We could not find any rock or log crossing, so we decided to ford the river. It was only about a foot deep, so Rio and I locked down our ski boots and ran across, while Sam bravely went barefoot.
From the Pratt River, Granite Mountain is only 2000 ft above, but this climb involves surprisingly complex terrain, with many lakes, waterfalls, and ridges. I set out on a mission, eager to get down Granite before the snow refroze. My skis were three times their normal weight with glopping skins and wet-snow laden top sheets, but the fire within me had been sparked, and I felt a growing resurgence of energy as I plowed a skintrack back up into the alpine.
The snow was still powdery and cold on the surface of Tuscohatchie Lake, but we knew warm, corny slopes lied above. The temperature inversions and microclimates throughout the day were fascinating.
The familiar sounds of I90 returned on the final climb to Granite Mountain. As I crested the summit ridge, I spotted two familiar figures: Joe and Phil! They had done the Kaleetan Granite Traverse last January with our friend Nick. Joe is a real photographer so I took the opportunity to get some rare pictures of me.
A few minutes later, Sam and Rio popped out from the shade. Our timing could not have been more perfect. The sun was getting low and the sky was lit with a soft yellow glow. Is it just me or have these January sunsets been absolute fire lately?
We wasted no time transitioning and dropping onto the giant south face, which looms above I90. I have driven by the massive avalanche chutes nearly a hundred times in my life, but this was my first time actually skiing them. They are big, steep, and beautiful. “It’s corn!” yelled Sam. Sunset corn? It sounded too good to be true.
After a decently challenging day with a buffet of surfaces, it was a treat to enjoy some tasty corn at last. A winter harvest of Snoqualmaize! While lapping easy powder is good fun, days like these tap deeper into the well of stoke and remind me of my roots. Adventure lies at the heart of why I do what I do. When it all works out so perfectly, moments like these are hard to forget.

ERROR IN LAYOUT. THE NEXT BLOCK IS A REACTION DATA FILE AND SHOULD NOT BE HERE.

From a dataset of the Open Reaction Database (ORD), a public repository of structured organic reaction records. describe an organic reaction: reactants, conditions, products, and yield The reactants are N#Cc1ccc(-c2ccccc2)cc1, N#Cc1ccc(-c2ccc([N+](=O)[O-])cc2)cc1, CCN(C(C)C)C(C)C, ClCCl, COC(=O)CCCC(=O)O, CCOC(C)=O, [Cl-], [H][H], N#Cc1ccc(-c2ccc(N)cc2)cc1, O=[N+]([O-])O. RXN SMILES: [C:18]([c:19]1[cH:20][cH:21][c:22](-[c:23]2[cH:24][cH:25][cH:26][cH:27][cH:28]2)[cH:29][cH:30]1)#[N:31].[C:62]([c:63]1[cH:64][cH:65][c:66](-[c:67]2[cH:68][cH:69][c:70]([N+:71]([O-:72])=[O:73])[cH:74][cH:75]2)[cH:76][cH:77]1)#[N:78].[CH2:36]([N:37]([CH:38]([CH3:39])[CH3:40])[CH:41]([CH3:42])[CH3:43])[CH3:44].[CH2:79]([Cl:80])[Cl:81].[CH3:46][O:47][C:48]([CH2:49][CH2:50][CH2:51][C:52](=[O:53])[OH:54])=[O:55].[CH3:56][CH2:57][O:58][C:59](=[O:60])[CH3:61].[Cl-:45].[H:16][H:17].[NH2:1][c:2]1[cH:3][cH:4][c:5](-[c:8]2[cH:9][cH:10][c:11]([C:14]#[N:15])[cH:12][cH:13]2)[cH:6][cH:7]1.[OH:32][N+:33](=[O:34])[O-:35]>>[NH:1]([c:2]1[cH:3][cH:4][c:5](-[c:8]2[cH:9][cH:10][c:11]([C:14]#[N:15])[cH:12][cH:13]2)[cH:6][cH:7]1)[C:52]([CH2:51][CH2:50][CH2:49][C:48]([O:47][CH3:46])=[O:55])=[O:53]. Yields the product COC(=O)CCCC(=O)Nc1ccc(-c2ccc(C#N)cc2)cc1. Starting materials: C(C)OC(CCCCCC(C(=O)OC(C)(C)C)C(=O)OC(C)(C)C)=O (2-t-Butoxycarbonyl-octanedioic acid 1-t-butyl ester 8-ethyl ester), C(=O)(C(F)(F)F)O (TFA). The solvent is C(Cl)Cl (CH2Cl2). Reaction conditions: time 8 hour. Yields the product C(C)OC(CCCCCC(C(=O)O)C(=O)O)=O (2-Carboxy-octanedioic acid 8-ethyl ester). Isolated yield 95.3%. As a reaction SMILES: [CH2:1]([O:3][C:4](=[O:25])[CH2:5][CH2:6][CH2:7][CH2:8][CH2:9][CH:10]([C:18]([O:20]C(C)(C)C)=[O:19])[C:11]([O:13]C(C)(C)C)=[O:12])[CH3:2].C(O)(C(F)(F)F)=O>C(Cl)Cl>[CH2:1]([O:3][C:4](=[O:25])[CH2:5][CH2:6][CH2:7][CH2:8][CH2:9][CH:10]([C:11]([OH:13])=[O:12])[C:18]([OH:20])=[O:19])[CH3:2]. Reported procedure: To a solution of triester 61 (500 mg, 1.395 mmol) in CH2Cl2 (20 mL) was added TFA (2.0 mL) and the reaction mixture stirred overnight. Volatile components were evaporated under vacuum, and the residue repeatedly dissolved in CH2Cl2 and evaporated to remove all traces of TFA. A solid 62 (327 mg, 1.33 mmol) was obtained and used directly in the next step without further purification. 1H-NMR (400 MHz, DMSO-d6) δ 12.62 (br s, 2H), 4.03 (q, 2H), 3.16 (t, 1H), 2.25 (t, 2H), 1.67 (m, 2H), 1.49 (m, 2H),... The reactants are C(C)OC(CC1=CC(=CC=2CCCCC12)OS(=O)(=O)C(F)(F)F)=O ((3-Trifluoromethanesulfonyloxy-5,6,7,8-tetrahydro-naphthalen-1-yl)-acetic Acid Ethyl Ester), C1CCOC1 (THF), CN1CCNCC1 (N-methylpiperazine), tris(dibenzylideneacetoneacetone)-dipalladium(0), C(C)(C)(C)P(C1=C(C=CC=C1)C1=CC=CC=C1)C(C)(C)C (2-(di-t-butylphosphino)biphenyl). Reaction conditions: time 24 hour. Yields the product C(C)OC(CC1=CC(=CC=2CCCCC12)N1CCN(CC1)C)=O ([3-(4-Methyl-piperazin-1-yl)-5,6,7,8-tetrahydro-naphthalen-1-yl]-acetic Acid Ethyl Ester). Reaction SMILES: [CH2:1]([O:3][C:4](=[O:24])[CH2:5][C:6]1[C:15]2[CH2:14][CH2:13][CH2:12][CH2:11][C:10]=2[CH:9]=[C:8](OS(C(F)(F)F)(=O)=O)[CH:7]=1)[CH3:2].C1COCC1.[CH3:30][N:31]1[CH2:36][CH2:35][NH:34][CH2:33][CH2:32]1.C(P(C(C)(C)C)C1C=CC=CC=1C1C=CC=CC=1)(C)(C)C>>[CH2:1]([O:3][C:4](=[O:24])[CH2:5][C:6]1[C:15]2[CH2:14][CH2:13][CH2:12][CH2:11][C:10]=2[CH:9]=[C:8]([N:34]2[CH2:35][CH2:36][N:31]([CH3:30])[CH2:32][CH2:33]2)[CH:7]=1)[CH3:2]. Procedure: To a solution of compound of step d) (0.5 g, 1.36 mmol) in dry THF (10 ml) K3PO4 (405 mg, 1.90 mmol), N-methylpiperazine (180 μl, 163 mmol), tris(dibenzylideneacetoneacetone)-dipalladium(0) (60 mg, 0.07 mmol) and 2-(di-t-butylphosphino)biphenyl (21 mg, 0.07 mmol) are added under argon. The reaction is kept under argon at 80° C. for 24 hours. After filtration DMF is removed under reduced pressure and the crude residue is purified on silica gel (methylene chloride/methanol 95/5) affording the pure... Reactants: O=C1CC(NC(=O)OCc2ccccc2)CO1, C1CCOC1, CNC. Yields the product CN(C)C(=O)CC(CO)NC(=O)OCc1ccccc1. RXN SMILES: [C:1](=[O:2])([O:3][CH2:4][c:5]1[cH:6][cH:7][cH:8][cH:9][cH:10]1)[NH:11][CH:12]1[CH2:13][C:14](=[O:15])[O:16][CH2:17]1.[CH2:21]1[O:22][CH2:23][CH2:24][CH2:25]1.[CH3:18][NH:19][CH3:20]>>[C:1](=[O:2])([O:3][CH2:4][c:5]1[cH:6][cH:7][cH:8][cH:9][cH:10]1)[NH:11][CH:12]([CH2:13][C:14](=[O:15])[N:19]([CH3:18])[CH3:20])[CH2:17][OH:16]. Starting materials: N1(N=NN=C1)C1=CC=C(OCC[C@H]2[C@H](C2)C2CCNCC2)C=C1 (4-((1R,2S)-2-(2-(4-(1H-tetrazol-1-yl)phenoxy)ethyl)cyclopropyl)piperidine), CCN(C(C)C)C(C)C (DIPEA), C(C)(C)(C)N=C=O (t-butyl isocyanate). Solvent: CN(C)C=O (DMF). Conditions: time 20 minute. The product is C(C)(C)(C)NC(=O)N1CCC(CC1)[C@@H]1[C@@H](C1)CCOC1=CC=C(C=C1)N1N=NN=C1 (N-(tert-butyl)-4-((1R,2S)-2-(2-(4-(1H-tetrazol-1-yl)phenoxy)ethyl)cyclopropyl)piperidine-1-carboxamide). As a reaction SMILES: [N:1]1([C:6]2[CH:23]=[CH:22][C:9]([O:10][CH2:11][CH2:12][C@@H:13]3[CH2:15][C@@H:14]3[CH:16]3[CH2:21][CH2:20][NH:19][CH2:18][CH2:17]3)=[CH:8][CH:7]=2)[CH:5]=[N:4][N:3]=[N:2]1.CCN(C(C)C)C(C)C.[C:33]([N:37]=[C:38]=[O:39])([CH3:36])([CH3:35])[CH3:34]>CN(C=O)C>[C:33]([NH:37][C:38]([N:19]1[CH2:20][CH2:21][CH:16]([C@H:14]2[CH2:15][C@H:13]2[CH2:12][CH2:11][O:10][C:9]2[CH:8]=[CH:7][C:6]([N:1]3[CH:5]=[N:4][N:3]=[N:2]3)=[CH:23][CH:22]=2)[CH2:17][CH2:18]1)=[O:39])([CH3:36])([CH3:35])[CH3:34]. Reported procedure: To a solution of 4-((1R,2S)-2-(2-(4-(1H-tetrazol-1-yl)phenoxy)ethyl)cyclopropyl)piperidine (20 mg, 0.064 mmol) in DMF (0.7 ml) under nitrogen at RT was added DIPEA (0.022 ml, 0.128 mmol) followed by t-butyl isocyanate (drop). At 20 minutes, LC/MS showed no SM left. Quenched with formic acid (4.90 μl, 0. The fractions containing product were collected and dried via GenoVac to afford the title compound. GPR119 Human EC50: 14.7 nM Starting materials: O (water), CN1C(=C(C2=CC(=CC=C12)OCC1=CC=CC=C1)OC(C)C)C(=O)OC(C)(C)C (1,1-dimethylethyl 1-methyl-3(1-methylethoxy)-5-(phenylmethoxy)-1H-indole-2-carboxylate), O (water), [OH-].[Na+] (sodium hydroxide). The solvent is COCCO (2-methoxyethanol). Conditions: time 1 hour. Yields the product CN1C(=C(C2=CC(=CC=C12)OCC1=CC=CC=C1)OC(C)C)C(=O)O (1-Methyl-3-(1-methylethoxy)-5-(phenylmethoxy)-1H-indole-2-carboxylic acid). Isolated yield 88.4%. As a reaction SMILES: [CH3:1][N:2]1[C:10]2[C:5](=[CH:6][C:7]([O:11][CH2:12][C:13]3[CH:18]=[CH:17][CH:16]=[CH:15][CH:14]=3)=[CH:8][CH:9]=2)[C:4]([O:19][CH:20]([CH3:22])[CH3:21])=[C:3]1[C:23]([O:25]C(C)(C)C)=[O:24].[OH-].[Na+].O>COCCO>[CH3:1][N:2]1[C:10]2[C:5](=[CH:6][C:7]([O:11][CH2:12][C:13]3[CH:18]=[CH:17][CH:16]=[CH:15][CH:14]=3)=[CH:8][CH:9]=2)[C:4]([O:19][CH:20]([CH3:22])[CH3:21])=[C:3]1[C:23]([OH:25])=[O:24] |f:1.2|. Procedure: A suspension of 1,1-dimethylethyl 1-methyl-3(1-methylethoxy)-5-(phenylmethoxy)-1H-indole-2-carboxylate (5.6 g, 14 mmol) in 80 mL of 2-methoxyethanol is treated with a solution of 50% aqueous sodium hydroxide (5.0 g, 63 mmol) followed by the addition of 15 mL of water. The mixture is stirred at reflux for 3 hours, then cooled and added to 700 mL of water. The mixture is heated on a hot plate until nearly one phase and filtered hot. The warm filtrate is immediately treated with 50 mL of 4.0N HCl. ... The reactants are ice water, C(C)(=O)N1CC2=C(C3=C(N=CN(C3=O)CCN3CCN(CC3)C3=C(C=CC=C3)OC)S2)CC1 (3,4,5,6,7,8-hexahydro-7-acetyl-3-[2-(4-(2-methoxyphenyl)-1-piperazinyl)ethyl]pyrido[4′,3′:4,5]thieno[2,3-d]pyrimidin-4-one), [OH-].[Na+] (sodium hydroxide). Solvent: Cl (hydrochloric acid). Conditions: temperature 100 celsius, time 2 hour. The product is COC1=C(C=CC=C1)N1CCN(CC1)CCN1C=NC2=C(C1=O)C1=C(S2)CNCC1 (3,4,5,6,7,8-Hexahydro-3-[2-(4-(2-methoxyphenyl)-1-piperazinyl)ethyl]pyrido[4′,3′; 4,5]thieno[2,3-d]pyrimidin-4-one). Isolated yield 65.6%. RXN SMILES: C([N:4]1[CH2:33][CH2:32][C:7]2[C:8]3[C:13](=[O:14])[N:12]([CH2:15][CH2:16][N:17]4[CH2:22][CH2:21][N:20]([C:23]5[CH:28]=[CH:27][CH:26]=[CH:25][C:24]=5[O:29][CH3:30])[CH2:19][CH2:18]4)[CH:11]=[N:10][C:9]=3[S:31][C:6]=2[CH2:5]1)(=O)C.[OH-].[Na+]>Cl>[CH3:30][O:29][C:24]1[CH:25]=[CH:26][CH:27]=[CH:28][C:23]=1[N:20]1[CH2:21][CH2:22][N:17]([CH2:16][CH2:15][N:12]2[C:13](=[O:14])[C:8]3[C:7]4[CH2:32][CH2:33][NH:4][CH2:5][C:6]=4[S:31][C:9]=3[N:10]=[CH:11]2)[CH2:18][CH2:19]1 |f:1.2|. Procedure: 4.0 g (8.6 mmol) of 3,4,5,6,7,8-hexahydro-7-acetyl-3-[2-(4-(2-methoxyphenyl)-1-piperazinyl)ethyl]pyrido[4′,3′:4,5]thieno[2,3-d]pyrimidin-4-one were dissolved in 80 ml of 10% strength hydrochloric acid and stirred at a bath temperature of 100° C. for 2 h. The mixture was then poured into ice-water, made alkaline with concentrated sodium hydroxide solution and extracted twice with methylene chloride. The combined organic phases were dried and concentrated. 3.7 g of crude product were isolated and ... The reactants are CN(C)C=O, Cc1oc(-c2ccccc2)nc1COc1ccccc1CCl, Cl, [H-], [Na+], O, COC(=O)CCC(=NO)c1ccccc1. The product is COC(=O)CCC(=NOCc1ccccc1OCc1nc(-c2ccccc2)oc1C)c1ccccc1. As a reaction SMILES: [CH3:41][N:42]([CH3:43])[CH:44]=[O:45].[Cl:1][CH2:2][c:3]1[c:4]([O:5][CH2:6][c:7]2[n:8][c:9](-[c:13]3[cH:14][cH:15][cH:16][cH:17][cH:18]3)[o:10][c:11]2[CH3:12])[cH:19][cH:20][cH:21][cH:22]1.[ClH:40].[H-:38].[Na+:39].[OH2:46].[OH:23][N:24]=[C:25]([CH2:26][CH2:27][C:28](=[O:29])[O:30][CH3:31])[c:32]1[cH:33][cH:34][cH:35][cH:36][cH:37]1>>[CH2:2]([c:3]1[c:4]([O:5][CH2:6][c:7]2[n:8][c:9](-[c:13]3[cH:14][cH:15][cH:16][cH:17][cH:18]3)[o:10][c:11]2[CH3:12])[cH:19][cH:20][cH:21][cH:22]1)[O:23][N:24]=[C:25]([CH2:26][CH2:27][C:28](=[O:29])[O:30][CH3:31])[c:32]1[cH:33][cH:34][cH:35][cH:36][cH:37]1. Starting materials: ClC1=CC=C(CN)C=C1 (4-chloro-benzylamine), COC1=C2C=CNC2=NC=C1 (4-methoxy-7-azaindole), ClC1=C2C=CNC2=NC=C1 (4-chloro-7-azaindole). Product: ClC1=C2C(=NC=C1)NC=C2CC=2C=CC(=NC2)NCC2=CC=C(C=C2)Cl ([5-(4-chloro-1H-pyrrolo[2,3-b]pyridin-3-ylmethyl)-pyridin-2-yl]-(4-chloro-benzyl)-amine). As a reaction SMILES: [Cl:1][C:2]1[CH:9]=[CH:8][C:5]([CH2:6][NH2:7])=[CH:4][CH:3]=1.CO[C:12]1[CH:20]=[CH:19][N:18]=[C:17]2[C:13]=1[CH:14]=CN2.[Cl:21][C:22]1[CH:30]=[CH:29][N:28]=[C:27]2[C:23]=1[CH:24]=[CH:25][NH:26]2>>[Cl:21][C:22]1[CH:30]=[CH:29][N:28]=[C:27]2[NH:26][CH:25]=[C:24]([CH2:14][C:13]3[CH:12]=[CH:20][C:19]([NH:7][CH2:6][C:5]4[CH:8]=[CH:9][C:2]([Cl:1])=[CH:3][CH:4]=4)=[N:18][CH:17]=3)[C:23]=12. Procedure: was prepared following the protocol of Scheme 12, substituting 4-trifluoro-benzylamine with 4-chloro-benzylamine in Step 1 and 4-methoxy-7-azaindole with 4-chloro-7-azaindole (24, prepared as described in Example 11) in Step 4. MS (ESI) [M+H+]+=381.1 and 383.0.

Below 3500 ft, it turned a little more to survival skiing on the right side of the poop chute. We kept riding it down below 3k before following tracks into the trees and eventually hitting the trail. We made it all the way down the trail back to the car without taking our skis off, although some creek crossings were necessary. In the fading light, we zoomed the last switchback before popping out at Rio’s car to the glowing sky above us. What a day!
The Kaleetan Granite Traverse provided an adventure beyond the level of most typical Snoqualmie Pass ski tours. While it does not optimize good skiing for the effort required, it is a great option on a sunny day when the snow is variable and you want an adventure close to home. I throughly enjoyed the 3000 ft descent from Kaleetan to the Pratt, the beautiful forests down low, and the final epic descent off Granite. After a slow start to the season, it felt revitalizing to return to the adventure mindset in Snoqualminix. Ski season is long here, and I am sure many more adventures are to come.
- The traverse was about 13 miles and 6500 ft gain. It takes much longer than your typical tour of that gain because of the varied terrain and long slow descents. Start early and bring a headlamp! It took us about 9 hours car to car.
- The Pratt River was pretty easy to ford. I imagine that it is rarely too deep to ford mid winter.
- From the Pratt River to Granite took a lot of navigation through micro terrain. There is lots of open water and features to navigate.
- I would bring two lightweight axes (Petzl Gullys ideally) for Kaleetan next time. It was steep and firm!
- During Junuary weather cycles, Granite seems to be the most consistent corn farm. I believe it is because it is very solar and gets wind swept, removing the powder that turns to mank on other slopes.